News Analysis date published New: 
Tuesday, November 20, 2012 - 08:30
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Tuesday, November 20, 2012 - 09:21
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Tuesday, November 20, 2012 - 08:30

If You Could Make Only One Trade in December, This One Wins 77% of the Time

Tuesday, November 20, 2012 8:30 AM

Stock prices, as measured by the SPDR S&P 500 (NYSE: SPY) have fallen about 8% in the past two months. Traditional technical indicators now say that SPY and other stock market index exchanged-traded funds (ETFs) are oversold, a condition that could lead to a short-term price rebound. In addition, sentiment has reached a level that is usually seen near short-term market bottoms. We last saw this combination of indicators in July, and a six-week, 10% rally followed.

At the bottom of the chart, the 26-week rate of change (ROC) is being used to measure momentum. Bollinger Bands have been added to highlight extremes. Bollinger Bands are calculated during the last 50 days and use 2.1 standard deviations, the settings recommended for use with indicators by John Bollinger in his book, Bollinger on Bollinger Bands. Oversold levels occur when the ROC drops below the lower Band.

Sentiment is often measured by surveys. The American Association of Individual Investors (AAII) questions individuals every week asking if they are bullish, bearish or neutral on the market. The most recent survey shows that only 28.8% of individuals are bullish and 48.8% are bearish. Long-term averages show we would normally see about 40% bulls and 30% bears.

With bulls at a four-month low and momentum oversold, a rally could be expected and seasonal tendencies reinforce that outlook. The S&P 500 index has been up in December 74% of the time since 1928. This is the strongest performance seen in any month of the year.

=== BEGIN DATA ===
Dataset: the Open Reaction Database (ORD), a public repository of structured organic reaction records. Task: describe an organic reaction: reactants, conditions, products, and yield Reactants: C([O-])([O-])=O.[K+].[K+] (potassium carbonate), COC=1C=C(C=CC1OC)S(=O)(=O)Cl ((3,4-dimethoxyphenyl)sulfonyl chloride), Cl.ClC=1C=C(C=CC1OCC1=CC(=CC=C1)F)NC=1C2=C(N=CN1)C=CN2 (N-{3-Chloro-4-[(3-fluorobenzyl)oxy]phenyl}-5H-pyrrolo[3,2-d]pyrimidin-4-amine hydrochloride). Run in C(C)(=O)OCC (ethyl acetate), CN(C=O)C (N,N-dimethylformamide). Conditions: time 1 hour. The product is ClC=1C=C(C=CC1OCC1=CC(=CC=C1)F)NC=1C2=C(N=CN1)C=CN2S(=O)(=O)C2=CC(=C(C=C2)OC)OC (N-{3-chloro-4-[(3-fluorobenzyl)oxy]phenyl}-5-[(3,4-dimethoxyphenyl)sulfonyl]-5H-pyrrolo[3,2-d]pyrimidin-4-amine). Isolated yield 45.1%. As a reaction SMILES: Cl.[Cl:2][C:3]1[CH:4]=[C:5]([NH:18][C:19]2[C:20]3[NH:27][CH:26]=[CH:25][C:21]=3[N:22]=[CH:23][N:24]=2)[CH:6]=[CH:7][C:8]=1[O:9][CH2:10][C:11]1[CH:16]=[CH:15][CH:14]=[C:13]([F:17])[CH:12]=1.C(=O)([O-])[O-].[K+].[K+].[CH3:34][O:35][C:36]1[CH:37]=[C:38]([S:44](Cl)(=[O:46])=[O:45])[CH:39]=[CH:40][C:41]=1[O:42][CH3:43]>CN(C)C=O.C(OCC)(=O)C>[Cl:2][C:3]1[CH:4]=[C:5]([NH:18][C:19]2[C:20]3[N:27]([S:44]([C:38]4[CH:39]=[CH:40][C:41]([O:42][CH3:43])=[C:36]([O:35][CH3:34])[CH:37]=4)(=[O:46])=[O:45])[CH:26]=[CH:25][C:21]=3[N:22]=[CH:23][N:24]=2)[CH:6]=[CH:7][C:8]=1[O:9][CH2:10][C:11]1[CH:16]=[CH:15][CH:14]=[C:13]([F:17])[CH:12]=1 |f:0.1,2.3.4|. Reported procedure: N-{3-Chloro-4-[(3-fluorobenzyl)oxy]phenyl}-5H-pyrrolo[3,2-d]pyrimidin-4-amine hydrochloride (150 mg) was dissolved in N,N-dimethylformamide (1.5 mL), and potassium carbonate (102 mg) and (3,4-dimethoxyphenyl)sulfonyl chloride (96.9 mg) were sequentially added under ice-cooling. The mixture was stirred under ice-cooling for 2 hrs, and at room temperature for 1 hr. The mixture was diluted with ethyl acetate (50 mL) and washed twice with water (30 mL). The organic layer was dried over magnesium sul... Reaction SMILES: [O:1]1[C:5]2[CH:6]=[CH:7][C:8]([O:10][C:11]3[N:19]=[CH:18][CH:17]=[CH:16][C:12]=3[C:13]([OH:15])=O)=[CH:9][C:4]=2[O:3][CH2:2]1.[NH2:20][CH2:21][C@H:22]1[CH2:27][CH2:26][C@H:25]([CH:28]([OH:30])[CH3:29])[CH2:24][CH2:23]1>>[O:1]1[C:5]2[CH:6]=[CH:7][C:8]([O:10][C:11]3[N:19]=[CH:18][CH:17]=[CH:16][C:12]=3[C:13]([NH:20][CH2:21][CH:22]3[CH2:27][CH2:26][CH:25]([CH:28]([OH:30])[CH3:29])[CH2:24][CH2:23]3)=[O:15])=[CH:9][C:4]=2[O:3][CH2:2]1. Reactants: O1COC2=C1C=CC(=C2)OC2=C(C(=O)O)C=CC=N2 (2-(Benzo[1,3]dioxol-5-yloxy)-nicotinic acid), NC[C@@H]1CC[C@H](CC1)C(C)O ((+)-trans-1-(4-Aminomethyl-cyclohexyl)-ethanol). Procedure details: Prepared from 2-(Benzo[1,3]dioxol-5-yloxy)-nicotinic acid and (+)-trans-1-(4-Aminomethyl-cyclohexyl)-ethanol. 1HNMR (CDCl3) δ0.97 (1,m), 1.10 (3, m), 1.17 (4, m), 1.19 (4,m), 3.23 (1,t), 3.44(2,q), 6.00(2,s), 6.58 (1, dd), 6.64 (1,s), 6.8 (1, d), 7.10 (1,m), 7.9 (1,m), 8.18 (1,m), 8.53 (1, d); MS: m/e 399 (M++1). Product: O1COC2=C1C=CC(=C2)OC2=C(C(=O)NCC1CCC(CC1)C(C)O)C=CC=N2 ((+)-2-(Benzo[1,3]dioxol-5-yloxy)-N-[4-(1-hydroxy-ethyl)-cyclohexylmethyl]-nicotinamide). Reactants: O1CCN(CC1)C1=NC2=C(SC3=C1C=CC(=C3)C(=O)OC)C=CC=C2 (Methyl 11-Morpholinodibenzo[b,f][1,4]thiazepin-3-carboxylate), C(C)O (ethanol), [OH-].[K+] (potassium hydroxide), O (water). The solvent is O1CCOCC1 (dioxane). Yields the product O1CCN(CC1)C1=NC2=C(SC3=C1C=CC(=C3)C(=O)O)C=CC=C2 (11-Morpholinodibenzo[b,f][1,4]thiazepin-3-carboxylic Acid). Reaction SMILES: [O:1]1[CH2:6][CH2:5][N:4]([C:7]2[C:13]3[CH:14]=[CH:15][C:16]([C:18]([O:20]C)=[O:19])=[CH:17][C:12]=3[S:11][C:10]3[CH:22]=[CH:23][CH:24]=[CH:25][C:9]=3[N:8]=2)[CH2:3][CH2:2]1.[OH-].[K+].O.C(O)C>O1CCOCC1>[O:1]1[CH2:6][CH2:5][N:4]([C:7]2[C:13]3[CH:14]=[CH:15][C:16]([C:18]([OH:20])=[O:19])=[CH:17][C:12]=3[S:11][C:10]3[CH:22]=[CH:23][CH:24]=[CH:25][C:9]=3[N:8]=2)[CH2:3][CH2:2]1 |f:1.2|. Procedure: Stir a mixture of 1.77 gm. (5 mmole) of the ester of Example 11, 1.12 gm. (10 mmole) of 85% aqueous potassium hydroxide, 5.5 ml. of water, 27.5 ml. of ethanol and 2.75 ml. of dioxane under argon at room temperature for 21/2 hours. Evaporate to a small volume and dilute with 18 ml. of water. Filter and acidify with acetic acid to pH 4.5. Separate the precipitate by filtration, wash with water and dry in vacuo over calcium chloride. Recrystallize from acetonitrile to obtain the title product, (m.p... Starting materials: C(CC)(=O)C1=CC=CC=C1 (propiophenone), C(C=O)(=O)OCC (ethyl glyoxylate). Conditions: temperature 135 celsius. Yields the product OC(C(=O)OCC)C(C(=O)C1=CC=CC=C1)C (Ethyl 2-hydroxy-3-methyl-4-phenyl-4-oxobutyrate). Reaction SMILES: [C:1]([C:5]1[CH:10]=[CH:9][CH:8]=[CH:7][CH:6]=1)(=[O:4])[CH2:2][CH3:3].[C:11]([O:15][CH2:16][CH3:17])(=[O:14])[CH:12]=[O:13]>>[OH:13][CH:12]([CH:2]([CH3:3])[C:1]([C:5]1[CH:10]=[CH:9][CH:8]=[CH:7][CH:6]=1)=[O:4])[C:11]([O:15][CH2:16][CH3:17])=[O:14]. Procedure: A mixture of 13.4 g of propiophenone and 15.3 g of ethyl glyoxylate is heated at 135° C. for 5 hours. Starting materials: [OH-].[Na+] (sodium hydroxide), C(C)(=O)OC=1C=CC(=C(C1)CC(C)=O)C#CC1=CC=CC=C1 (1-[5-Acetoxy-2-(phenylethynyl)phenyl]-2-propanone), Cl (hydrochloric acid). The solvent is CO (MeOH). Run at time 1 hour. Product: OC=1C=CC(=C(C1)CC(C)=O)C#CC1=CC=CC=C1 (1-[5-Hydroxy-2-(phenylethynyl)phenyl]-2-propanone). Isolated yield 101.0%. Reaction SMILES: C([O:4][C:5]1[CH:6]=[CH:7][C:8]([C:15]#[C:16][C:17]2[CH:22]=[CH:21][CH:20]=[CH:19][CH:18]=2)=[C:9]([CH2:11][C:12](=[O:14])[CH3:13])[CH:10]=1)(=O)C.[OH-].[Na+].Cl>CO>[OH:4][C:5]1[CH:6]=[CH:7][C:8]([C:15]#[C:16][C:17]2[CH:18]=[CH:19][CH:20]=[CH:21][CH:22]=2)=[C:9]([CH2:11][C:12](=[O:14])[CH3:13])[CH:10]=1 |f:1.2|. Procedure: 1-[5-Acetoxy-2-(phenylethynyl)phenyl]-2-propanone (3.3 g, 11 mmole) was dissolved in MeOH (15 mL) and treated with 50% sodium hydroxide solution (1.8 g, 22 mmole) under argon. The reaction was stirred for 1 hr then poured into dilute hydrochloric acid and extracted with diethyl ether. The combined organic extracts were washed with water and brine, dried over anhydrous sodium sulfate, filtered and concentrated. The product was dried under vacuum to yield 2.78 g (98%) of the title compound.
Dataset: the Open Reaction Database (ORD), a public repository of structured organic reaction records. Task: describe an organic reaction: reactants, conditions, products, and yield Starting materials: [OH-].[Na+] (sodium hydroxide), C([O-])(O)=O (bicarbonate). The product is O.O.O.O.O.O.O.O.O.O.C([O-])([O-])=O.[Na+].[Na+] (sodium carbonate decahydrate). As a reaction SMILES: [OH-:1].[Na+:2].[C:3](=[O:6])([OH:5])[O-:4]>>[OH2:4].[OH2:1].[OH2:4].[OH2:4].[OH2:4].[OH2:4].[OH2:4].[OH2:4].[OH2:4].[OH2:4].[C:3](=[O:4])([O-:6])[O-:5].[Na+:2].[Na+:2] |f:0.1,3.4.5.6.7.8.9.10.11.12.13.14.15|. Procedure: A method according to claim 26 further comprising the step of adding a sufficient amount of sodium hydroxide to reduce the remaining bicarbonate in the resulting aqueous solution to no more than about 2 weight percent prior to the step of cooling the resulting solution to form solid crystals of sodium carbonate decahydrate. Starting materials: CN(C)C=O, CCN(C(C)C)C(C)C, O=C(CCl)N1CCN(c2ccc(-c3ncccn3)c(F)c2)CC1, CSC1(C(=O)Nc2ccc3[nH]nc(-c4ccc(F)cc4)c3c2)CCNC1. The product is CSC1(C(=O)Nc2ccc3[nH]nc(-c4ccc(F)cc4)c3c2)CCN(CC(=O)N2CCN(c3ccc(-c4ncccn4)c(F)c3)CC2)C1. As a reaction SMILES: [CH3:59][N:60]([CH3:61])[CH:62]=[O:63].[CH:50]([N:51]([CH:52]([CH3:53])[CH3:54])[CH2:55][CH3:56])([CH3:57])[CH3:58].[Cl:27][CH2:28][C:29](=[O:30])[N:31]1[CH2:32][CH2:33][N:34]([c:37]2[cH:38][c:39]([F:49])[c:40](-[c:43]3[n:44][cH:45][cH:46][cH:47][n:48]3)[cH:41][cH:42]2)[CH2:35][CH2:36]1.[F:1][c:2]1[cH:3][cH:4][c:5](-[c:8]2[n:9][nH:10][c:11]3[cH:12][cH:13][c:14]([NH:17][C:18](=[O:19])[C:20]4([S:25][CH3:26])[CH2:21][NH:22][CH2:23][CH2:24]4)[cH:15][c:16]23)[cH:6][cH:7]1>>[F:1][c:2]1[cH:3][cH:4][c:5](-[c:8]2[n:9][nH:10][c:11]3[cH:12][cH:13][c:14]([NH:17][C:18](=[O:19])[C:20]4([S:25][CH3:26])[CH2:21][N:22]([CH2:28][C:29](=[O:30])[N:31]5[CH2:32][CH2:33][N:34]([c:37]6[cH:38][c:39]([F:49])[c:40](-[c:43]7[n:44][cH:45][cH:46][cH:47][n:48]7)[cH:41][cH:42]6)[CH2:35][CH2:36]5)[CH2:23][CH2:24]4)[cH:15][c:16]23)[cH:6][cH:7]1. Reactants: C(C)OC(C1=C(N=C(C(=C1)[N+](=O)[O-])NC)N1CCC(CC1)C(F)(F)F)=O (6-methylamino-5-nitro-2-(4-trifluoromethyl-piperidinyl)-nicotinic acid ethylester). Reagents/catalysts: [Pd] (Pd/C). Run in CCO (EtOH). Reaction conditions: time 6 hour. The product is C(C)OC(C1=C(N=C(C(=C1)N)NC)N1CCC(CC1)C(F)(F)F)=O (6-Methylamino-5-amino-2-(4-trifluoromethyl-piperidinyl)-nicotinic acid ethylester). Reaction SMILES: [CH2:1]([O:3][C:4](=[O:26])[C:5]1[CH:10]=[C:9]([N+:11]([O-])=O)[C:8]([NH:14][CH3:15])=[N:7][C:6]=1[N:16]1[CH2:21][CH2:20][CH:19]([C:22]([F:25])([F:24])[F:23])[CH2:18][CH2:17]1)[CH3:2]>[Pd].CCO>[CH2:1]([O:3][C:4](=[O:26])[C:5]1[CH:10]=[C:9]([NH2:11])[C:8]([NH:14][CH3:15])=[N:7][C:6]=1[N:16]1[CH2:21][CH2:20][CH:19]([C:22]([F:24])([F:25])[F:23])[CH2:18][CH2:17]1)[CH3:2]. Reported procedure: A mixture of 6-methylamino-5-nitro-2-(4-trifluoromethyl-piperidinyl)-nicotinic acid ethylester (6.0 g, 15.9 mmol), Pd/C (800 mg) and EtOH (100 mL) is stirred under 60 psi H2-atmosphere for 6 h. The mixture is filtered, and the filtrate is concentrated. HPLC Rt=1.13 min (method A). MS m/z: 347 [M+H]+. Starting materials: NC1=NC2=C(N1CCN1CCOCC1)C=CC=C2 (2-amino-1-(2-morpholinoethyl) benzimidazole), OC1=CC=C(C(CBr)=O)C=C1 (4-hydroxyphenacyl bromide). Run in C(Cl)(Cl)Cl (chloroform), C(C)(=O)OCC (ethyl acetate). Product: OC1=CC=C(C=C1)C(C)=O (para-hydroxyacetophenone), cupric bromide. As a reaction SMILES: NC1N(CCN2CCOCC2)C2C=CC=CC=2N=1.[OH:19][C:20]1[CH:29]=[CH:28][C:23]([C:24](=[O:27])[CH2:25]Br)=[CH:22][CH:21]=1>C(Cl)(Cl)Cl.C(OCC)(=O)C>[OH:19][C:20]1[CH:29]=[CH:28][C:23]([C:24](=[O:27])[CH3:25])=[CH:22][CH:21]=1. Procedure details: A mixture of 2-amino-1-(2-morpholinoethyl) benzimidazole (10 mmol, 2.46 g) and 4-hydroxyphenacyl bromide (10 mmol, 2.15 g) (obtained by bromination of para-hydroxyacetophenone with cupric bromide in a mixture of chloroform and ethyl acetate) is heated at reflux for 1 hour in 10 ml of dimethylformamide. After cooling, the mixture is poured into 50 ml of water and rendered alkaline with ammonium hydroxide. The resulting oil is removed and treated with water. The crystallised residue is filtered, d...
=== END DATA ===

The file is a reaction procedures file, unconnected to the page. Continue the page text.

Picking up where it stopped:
The recent sell-off has done some damage to the technical picture for most stocks and sectors. Of the nine major SPDR sector ETFs, only three are above their 200-day moving averages. Among those three, Consumer Discretionary Select Sector SPDR (NYSE: XLY) seems most likely to outperform in the next four to six weeks.

The chart above shows that the two-week RSI has fallen below 15 for XLY. This happens about three times a year on average, and 23 times in total since XLY began trading. One month later, XLY has been higher 61% of the time. The average one-month gain has been about 3%, while the average loss has been about 1%. Additionally, on a seasonal basis, XLY is even stronger than SPY having closed up 77% of the time in December.

Using the 200-day moving average at as a stop, the risk is limited on this trade. The moving average is at $44.58, which is less than 1% from the current price and in line with the historic average risk on this trade. The profit target is $46.25 based on a 3% price move, again using the historic average to find the potential reward of the trade.

Traders willing to accept more risk on a dollar basis can consider options. January $44 call options are trading at about $1.70 and would be worth at least $2.25 if XLY reaches the target price for a 32% gain. A stop-loss level of $1 should be used with the call options. This trade carries higher risk compared with a stock purchase; however, the higher potential percentage gain could make it more attractive to some traders.

Stocks may be in the beginning of a bear market, but this trade could work even if further declines lie ahead for the market, as December is historically a good time to own stocks. Even in the bear market that started in 2008, both SPY and XLY delivered small gains to traders.

Action to Take --> Buy XLY at $45.25 or less, set the stop-loss at $44.58 and set a profit target at $46.25 for a potential 2.2% gain by year-end. You can also buy XLY Jan 44 Calls at $1.80 or less, set the stop-loss at $1 and set a profit target at $2.25 for a potential 25% gain in two months.

Michael J. Carr does not personally hold positions in any securities mentioned in this article.
StreetAuthority LLC does not hold positions in any securities mentioned in this article.